It seems to be another hot year for the Treasure Coast. Last year was as warm as I can remember in the past 35 years. Fishing continues to be good around the area and how hot the water temperatures get will determine where, when and how you will fish this summer. Last year the mangroves and docks were very productive for us in the heat of the day. Being prepared for those hot days are essential to staying healthy and safe when out on the water. Drinking plenty of fluids and recognizing signs of trouble can not only keep you safe, it could save your life.
Heat Stroke/Heat Exhaustion
With the heat of summer upon us, make sure you have a plan for an emergency. Heat stroke and heat exhaustion is always a possibility when out on the water.
Cool, moist, pale, or flushed skin; heavy sweating; headache; nausea or vomiting; dizziness; and exhaustion. Body temperature will be near normal.
Hot, red skin; changes in consciousness; rapid, weak pulse; and rapid, shallow breathing. Body temperature can be very high-- as high as 105 degrees F. If the person was sweating from heavy work or exercise, skin may be wet; otherwise, it will feel dry.
Get the person out of the heat and into a cooler place. Remove or loosen tight clothing and apply cool, wet cloths, such as towels or sheets. If the person is conscious, give cool water to drink. Make sure the person drinks slowly. Give a half glass of cool water every 15 minutes. Do not give liquids that contain alcohol or caffeine. Let the victim rest in a comfortable position, and watch carefully for changes in his or her condition.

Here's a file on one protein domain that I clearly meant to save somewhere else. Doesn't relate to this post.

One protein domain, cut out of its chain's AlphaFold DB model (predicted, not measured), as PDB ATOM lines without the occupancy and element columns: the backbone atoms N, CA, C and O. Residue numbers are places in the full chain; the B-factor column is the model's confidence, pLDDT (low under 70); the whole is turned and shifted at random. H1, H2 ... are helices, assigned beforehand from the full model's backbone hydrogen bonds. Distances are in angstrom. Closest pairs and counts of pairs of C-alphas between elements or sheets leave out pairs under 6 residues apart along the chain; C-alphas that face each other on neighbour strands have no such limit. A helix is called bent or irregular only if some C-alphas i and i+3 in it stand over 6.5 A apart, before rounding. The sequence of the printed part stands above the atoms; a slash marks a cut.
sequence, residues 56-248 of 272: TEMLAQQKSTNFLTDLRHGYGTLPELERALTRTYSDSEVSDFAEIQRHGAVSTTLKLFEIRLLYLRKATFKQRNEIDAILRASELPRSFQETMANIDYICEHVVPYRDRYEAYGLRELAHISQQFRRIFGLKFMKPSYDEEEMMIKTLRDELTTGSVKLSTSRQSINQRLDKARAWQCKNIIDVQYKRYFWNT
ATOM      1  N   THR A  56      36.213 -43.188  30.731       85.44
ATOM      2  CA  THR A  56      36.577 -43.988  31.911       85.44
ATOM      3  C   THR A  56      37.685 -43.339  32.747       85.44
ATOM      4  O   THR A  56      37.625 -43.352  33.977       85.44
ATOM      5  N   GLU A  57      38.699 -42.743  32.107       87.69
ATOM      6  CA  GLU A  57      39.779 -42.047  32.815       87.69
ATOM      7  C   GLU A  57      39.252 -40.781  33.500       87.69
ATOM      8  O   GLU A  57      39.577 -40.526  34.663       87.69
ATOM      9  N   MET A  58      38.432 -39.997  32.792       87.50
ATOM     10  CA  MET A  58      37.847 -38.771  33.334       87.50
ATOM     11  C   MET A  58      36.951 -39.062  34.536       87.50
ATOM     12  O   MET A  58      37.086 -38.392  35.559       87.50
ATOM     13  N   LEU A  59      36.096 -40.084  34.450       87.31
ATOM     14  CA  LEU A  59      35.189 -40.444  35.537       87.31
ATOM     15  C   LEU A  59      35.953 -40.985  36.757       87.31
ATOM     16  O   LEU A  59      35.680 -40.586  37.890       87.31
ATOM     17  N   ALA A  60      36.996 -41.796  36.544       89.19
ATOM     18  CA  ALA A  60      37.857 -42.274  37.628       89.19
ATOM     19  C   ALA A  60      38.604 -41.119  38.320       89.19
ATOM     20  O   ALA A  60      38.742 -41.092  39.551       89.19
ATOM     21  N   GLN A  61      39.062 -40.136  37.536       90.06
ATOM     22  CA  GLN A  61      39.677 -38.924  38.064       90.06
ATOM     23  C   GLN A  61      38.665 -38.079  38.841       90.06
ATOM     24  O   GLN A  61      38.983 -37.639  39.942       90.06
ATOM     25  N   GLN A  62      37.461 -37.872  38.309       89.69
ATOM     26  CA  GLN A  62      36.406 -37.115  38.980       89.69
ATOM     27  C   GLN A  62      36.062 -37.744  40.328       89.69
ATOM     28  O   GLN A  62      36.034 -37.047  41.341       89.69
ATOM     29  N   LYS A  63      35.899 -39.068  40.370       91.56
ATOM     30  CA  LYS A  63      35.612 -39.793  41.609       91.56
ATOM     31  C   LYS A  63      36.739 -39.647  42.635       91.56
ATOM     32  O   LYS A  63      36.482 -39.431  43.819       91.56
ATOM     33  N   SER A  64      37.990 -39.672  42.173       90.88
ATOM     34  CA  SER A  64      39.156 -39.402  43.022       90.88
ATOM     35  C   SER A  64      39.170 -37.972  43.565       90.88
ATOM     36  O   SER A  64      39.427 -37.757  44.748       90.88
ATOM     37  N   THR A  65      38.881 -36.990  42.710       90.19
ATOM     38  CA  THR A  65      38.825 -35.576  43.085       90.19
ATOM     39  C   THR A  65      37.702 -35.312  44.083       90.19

Heat stroke is a life-threatening situation. Help is needed fast. Call 911 or your local emergency number. Move the person to a cooler place. Quickly cool the body. Immerse victim in a cool bath, or wrap wet sheets around the body and fan it. Watch for signals of breathing problems. Keep the person lying down and continue to cool the body any way you can. If the victim refuses water or is vomiting or there are changes in the level of consciousness, do not give anything to eat or drink.
Check out the Red Cross web site for more information: www.redcross.org
As always, remember that fishing isn't just another hobby.....it's an ADVENTURE!
Good fishing and be safe,
Captain Charlie Conner